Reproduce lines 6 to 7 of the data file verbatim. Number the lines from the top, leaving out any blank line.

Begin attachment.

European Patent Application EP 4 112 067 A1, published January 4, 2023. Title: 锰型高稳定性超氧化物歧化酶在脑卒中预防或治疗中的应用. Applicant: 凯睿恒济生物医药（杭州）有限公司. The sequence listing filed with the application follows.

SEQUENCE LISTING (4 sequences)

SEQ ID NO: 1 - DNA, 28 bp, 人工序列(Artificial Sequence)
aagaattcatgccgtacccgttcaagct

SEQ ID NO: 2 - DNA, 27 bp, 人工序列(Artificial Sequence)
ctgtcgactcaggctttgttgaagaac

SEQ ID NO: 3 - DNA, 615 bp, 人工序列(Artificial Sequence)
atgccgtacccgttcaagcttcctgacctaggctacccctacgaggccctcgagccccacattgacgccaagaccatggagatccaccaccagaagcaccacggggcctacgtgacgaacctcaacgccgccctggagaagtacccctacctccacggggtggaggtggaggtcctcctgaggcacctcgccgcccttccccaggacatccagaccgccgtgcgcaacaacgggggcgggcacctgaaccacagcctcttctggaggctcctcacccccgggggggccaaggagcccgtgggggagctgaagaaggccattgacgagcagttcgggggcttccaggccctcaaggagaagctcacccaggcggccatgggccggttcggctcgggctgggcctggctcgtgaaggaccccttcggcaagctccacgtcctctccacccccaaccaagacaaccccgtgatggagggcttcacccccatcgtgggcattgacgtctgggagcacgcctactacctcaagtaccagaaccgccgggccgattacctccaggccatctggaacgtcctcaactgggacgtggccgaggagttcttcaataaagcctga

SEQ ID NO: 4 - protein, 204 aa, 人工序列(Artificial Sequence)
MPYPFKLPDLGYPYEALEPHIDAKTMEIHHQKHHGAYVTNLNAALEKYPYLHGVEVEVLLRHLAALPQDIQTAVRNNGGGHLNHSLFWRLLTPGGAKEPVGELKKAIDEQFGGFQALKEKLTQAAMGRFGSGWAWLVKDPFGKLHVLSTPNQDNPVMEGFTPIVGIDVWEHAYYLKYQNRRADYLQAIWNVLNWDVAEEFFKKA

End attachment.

ctgtcgactcaggctttgttgaagaac

SEQ ID NO: 3 - DNA, 615 bp, 人工序列(Artificial Sequence)